Sunday, 27 June 2010

Weekly report - Week 5

  • Managed to fix the throughput issue with my USB flash device. I now get 19.11 MB/sec, close to the maximum throughput when the USB device is directly connected to the host.
    In my previous version, I used only one urb/request pair per endpoint: when data came from the device (through an urb), it was forwarded to the host (as a request), and the driver would only resubmit the urb when the data was properly sent to the host.

    • I fixed this by having 8 urb/requests submitted to the USB controller driver, to make sure that there is always some buffer available to write incoming data to. This alone improved the performance to 12.79 MB/sec.
    • The second thing I did is to have a larger buffer per urb/request: instead of allocating 512 bytes (i.e. wMaxPacketSize) per urb/request, I allocated 4096 bytes. I guess that this reduces the number of interrupts (and the number of times my handlers are called), giving an extra performance gain. This should also be transparent to the host/device, as transfers larger than wMaxPacketSize are split into smaller packets of size wMaxPacketSize (except the last one). Since our buffer size is a multiple of wMaxPacketSize, this should not cause problems.

  • SET_INTERFACE command works (this is a prerequisite for isochronous transfers). This was a bit tricky, as disabling endpoints cannot be done in interrupt context, so I submit a work_struct to do that in process context.
  • I started working on isochronous transfers. I got clean audio coming from the microphone integrated in a webcam. The video still does not work, but I am working on it.
  • Fix isochronous transfers, as the urb buffer is filled in a special way in these cases (I'll write about that next week), my code works by chance with the audio from the webcam.
  • Code cleanup, again. Some parts are unstable again, causing oopses and warning, after some of my recent updates.
  • Maybe, collect statistics on urb/request usage, to see how many urb/requests are needed for maximum performance.
  • From what I see in MUSB, the driver does not support high-bandwidth endpoints (i.e. isochronous transfers with maxPacketSize > 1024 bytes), that are used by High-Speed device. The driver may need to be updated.
  • Bandwidth allocation: with this proxy model, there is nothing much with can do if bandwidth allocation fails on the BeagleBoard. If the host believes enough bandwidth is available, it will use high-throughput interfaces, and there is nothing that can be done on the BeagleBoard to prevent that, in case there is not enough bandwidth available on the EHCI controller of the BeagleBoard. This causes problems with the video on the USB webcam, but the configuration option CONFIG_USB_EHCI_TT_NEWSCHED seems to help, though.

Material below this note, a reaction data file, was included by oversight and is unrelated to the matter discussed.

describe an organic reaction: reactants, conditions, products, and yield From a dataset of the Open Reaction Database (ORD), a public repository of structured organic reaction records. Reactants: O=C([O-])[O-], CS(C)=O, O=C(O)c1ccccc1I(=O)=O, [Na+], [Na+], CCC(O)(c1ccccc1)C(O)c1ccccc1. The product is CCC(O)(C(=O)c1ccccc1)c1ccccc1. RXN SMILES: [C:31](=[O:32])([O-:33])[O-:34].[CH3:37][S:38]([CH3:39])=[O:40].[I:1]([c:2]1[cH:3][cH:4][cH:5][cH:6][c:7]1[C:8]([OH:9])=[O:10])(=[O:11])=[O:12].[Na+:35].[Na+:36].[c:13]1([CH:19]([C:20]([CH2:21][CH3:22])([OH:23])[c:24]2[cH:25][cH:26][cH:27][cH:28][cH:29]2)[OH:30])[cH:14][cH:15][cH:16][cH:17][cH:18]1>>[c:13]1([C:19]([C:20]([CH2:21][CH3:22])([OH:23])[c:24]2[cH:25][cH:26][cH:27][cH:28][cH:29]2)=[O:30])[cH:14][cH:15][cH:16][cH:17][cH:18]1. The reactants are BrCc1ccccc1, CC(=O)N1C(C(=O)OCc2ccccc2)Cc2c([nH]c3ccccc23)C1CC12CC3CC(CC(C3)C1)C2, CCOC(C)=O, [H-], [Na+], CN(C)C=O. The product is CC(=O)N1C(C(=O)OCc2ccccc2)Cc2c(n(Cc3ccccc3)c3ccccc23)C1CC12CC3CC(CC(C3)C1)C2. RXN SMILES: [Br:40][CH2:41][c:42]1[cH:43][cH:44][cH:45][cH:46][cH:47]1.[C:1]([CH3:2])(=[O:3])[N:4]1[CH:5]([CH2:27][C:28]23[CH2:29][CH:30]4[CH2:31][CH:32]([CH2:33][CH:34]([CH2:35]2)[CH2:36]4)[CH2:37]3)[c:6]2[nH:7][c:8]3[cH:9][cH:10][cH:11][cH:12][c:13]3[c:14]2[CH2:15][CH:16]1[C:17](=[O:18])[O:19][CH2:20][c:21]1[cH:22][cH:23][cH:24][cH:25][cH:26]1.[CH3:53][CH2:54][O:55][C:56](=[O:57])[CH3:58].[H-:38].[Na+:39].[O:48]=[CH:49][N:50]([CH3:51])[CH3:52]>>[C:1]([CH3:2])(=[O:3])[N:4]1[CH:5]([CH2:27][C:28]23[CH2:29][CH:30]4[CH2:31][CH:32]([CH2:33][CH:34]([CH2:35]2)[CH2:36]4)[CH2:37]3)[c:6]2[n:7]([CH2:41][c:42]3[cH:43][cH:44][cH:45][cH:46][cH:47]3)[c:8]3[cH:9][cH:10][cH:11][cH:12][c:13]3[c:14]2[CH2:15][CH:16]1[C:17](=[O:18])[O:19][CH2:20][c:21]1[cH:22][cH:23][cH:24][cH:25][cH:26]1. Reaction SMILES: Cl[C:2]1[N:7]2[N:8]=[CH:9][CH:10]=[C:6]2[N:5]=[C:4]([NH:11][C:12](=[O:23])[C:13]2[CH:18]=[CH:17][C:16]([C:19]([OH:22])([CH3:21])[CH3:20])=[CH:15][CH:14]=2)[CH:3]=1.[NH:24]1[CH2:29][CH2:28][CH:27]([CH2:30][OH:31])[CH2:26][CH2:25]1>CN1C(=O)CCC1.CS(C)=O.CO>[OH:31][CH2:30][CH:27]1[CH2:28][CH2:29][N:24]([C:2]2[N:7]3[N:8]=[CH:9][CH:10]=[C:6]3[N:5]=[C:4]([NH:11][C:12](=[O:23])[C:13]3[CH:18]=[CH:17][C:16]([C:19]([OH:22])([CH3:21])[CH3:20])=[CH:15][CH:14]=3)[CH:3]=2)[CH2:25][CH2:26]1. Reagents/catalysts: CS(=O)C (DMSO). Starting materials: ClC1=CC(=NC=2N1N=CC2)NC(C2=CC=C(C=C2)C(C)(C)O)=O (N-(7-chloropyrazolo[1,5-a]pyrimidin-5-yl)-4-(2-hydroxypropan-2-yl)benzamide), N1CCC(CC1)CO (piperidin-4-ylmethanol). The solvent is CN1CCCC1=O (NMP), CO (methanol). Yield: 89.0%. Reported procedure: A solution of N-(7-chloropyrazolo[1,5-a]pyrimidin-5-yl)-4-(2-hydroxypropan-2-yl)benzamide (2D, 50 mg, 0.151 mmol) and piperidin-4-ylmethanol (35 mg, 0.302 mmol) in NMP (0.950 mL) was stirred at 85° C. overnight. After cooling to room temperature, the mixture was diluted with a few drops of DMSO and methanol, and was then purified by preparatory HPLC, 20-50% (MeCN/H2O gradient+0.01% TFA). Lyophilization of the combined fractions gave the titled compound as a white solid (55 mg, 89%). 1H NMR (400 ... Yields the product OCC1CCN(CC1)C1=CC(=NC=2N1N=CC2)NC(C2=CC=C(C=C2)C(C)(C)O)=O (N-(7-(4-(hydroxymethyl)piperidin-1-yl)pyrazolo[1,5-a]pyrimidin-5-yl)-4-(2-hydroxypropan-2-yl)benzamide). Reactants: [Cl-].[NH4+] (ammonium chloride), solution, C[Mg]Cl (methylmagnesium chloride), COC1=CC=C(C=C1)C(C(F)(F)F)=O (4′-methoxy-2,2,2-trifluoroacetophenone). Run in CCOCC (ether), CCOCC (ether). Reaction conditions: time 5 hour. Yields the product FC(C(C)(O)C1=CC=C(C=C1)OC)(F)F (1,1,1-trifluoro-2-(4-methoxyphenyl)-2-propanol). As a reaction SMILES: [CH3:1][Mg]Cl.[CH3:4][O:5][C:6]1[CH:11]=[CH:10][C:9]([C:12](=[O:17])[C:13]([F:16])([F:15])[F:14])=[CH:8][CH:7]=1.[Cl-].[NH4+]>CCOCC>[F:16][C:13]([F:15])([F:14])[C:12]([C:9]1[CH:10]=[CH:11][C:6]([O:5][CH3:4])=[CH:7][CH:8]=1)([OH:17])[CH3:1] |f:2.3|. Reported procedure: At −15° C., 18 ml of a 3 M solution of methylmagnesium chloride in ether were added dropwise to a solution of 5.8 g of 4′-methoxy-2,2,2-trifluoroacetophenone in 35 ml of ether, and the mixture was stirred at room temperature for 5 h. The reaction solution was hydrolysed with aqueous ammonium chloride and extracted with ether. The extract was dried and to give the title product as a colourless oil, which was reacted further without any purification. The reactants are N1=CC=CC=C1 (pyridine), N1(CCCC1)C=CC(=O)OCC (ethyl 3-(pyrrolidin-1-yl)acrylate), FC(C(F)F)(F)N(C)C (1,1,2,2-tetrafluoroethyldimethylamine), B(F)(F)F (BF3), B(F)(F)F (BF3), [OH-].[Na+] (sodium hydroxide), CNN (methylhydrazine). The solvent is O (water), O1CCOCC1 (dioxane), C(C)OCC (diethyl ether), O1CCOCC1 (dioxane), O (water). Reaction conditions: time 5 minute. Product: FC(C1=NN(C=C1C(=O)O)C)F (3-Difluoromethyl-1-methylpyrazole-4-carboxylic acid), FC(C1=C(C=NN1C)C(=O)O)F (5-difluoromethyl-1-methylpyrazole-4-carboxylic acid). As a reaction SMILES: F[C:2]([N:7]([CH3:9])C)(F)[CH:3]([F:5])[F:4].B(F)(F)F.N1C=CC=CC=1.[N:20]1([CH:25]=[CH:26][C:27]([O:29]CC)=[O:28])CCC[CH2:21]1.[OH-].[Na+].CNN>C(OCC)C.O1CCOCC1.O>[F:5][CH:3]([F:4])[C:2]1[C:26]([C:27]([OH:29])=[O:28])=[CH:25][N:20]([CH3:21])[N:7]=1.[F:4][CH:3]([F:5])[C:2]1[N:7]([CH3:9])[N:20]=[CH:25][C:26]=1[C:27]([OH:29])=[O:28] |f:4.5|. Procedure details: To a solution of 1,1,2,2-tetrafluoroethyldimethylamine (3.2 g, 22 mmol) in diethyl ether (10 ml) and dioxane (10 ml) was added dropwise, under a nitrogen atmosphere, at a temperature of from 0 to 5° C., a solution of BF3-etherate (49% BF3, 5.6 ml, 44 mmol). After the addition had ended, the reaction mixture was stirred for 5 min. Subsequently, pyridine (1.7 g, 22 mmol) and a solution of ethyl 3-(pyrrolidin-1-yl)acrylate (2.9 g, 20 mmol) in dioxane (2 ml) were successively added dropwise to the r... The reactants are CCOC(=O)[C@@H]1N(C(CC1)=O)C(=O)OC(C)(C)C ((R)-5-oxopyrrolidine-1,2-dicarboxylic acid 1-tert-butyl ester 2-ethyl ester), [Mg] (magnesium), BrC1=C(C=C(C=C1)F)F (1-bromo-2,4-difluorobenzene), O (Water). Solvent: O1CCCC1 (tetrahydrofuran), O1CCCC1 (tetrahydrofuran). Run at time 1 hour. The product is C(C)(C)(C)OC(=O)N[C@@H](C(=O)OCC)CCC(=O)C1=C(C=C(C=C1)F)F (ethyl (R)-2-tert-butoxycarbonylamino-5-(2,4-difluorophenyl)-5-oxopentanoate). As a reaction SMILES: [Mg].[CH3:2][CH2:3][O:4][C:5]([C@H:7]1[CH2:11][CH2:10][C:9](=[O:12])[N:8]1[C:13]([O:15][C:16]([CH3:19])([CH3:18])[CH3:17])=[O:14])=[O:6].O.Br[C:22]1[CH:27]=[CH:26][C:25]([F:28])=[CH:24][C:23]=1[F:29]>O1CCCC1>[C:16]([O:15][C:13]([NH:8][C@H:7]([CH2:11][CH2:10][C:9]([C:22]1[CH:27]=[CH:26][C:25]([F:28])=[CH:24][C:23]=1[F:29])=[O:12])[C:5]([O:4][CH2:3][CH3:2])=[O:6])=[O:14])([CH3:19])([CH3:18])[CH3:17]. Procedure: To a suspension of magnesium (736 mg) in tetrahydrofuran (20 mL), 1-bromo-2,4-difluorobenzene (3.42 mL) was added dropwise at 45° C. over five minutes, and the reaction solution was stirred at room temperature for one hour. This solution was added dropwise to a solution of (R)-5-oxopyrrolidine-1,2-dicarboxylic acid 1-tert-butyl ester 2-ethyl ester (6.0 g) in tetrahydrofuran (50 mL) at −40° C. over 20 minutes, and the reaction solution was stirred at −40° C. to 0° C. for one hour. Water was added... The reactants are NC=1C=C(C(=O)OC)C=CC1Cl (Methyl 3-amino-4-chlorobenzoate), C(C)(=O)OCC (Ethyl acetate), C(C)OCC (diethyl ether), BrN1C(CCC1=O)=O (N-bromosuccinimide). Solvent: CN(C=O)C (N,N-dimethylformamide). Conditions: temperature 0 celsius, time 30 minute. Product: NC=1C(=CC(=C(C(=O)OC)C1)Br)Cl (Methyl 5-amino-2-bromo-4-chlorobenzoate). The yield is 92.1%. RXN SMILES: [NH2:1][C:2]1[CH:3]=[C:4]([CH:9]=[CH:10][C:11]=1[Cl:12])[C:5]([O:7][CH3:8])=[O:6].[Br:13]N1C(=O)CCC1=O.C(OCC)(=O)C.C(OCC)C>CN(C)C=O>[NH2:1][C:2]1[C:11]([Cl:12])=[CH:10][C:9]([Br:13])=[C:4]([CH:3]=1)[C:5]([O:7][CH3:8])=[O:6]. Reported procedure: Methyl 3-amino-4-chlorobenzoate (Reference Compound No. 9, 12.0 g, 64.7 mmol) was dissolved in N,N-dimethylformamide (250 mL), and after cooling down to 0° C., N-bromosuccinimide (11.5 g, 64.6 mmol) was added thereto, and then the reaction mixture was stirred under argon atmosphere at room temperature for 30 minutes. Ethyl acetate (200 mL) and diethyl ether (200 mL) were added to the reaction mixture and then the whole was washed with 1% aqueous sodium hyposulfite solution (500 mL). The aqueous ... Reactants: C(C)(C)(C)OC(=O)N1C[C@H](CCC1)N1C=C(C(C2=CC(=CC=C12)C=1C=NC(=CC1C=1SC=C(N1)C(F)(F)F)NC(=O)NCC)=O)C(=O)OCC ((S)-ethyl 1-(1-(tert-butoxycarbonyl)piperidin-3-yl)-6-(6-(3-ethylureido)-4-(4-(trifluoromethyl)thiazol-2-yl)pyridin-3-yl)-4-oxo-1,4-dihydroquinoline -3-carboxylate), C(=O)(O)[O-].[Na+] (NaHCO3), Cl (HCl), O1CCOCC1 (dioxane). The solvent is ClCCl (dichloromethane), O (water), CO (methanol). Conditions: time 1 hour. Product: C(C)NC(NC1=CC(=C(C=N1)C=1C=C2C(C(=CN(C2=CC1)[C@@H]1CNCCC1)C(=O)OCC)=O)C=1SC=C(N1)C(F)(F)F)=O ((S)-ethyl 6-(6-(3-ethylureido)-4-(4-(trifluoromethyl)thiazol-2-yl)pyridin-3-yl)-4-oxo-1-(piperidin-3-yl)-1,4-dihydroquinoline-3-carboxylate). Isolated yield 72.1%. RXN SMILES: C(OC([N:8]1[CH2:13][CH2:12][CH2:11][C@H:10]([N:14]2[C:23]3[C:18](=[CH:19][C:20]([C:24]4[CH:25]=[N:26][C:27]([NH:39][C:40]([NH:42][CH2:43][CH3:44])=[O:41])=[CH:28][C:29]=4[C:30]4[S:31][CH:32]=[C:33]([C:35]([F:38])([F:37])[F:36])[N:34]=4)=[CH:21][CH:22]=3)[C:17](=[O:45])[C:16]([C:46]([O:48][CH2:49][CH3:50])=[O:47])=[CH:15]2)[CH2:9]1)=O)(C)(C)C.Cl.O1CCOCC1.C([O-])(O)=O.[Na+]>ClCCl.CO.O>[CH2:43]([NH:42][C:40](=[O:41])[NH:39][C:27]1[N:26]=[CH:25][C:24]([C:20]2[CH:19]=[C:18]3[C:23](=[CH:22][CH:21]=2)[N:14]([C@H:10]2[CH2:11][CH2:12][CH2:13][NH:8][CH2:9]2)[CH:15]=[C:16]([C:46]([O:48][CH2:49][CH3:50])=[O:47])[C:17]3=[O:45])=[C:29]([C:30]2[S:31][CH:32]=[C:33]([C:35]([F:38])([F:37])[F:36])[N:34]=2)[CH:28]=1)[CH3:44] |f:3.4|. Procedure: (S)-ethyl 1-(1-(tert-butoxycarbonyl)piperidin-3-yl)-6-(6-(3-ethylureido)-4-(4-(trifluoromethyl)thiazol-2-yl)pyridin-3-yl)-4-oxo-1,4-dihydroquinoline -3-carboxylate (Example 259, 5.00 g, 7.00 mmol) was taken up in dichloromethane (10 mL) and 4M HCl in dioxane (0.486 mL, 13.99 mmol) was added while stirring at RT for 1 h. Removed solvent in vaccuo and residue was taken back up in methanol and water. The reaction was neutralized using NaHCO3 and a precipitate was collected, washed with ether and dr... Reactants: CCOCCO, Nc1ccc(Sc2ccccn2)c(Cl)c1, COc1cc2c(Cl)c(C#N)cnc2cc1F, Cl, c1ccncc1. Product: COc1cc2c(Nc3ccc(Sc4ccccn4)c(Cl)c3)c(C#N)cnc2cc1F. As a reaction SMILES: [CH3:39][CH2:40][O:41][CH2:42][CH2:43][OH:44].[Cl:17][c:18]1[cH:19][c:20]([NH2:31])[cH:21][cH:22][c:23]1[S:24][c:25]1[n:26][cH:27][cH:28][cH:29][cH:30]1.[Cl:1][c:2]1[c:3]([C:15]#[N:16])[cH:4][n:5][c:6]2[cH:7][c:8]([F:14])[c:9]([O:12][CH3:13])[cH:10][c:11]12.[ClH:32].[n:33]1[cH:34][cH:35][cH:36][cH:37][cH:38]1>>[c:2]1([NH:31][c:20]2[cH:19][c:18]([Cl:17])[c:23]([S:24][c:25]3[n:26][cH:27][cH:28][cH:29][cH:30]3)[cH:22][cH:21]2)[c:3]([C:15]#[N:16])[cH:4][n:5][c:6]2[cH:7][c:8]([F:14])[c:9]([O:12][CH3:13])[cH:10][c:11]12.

Sunday, 20 June 2010

Weekly report - Week 4

  • Did some code cleanup, hopefully the code should not crash anymore, and be free of memory leaks. Instructions on how to use my code can be found here, and you should use this branch of my git tree.
  • Documented a bit more the data flow, in the code.
  • Tested more systematically with a few different devices. A table of those devices can be found on the wiki page.
  • Improve performance with the USB flash device (current speed: 3.77MB/sec, whereas we can get as high as 19.76 MB/sec without proxy).
  • Isochronous transfers (see last week).
  • Risks from last week are still around.

Sunday, 13 June 2010

Weekly report - Week 3

  • I now have a more general proxy driver, that should work with any device, as long as it does not use any isochronous endpoints, and does not require any change in configuration or interface (i.e., only one SET_CONFIGURATION control request is used, and no SET_INTERFACE).
  • Managed to get a DVB-T tuner to work properly (mine only uses bulk transfers). There is no noticeable difference between connecting the tuner directly to a PC, or through the BeagleBoard, even though only a single transfer is buffered in the proxy driver.
  • Code cleanup. There are frequent kernel oops (notably upon module unloading), a few memory leaks I know about, and the code is lacking error checking in many places.
  • Some documentation about the data flow in the code (a transfer goes through a few different callbacks, on the gadget and device sides, and it is a bit hard to follow what is happening by looking at the code).